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To identify novel prognostic and therapeutic markers for PARP inhibitors in BRCA wild type ovarian cancer (OvCa).
BRCAness status was defined by analyzing whole-exome deep sequencing data from 220 BRCAwt OvCa cases in TCGA. Thirty-three DNA-repair genes were screened in an integrated manner for BRCA-independent mechanism of BRCAness using multiple-dimensional genomic data. Publicly available databases and siRNA knock-down were used for external validation and evaluation of drug response in OvCa cell lines.
In 220 BRCAwt OvCa patients, tumors exhibiting the BRCAness signature have enhanced OS (HR [95% CI]=0.33 [0.15-0.69], P=0.004) and PFS (HR [95% CI]=0.51 [0.24-1.08], P=0.077), strongly suggesting a BRCA-independent mechanism of drug sensitivity in those patients. Systematic screening of driving molecular events of BRCAness revealed that RAD50 deletion is a marker of BRCAness. The RAD50 deletion occurred in 18% of BRCAwt OvCa patients. RAD50 deletion led to its decreased mRNA expression in tumors (Fold Change=0.63, P=3.56 × 10-13). In BRCAwt patients, RAD50 deletion was associated with significantly better OS (HR [95% CI]=0.44 [0.25-0.78], P=0.005) and PFS (HR [95% CI]=0.60 [0.37-0.99], P=0.044), adjusted by age and stage. Knockdown of RAD50 expression augmented OvCa cell's responses to cisplatin and olaparib. Among 19 OvCa cell lines, the RAD50 copy number deletion is significantly associated with better responses to two structurally distinct PARPis (i.e. olaparib and rucaparib).
Our study identified the copy number deletion of RAD50 as a candidate marker for survival and response to PARPis in BRCAwt OvCa tumors.
Ovarian cancer (OvCa) is the most lethal gynecological cancer in the world. OvCa is clinically and pathologically heterogeneous with different subtypes and etiologies . This clinical heterogeneity can be further observed among same pathological subtype, reflecting by distinct molecular signatures in mRNA , protein  and miRNA  expression profiles. Standard treatment strategies have largely ignored the heterogeneity and individuality of different molecular subtypes of OvCa. Current treatment of OvCa entails surgical resection of the tumor followed by adjuvant platinum-based chemotherapy with or without paclitaxel. Despite an acceptable initial response to chemotherapy, most women eventually develop chemotherapy-resistant disease and die of recurrent disease [5, 6]. Understanding the mechanism(s) that drive the heterogeneous chemotherapy responses is critical to prolonging OvCa patients' survival. Scientific studies (including our work) combined with clinical trials have demonstrated that homologous recombination (HR) deficiency might be the Achilles heel of this deadly disease. These studies have demonstrated that loss of HR DNA repair function results in elevated genome instability, which confers OvCa tumor cells' sensitivity to both frontline therapy (e.g., cisplatin)  and developing anti-cancer therapies such as poly (ADP-ribose) polymerase inhibitors (PARPi) . Promoted by these studies, olaparib, one of the PARPi drugs, was recently approved by FDA to treat BRCA1 and BRCA2 germline-mutated OvCa patients. More PARPi drugs are undergoing active phase II and III investigation for OvCa patients according to clinical.trial.gov. However, the most established mechanism of HR deficiency, BRCA1 and 2 germline mutations, only account for approximately 15% of the OvCa patients . For those patients, it has been demonstrated that PARPi might serve as a treatment. There are many remaining questions including (1) whether PARPi can also have a therapeutic effect for the 85% BRCA wild type (BRCAwt) patients and (2) how to stratify the BRCAwt patients for PARPi treatment. Previous studies have shown that BRCA-like phenotype (also known as BRCAness) can be present in roughly 50% of cases of high-grade disease . However, the underlying mechanisms and clinically actionable markers for BRCAness in BRCAwt OvCa patients remain elusive.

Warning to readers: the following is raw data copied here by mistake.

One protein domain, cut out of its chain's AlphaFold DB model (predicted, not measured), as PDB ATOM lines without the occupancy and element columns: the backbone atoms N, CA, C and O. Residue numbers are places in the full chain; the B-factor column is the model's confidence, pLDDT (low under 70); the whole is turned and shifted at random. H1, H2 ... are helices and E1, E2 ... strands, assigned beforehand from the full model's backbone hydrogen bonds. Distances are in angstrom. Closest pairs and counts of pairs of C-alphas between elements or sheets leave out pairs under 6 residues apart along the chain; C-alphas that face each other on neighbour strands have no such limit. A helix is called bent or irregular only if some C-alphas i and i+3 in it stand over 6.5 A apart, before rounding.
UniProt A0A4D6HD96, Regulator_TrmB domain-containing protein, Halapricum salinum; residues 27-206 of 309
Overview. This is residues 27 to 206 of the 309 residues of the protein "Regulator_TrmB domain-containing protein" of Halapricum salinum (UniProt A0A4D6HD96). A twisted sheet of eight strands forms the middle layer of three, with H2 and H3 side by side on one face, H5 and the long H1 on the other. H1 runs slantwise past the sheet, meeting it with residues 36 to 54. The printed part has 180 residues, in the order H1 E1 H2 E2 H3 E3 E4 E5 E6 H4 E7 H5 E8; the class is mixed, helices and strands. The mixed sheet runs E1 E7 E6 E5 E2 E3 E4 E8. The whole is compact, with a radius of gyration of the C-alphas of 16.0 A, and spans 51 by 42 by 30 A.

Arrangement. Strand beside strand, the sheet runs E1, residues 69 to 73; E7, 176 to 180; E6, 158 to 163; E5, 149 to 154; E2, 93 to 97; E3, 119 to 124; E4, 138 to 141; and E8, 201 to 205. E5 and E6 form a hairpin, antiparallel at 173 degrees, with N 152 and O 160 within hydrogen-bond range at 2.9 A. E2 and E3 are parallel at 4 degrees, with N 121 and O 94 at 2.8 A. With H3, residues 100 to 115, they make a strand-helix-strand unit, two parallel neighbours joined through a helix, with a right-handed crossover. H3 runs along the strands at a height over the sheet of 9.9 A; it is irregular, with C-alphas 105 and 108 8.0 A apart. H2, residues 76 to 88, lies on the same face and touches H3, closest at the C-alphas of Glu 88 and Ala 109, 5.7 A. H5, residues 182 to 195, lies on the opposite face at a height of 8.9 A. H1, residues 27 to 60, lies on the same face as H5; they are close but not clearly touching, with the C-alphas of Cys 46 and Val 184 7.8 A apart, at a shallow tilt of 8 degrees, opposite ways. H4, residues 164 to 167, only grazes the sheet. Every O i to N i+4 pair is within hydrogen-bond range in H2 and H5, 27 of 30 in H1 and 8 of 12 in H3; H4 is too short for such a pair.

In this study, we investigated whether BRCAness can be quantified in BRCAwt OvCa patients using multidimensional genomic and clinical data from The Cancer Genome Atlas (TCGA) project. We further performed integrative screening to identify the underlying mechanisms and potential mark for BRCAness and PARPi response in BRCAwt patients.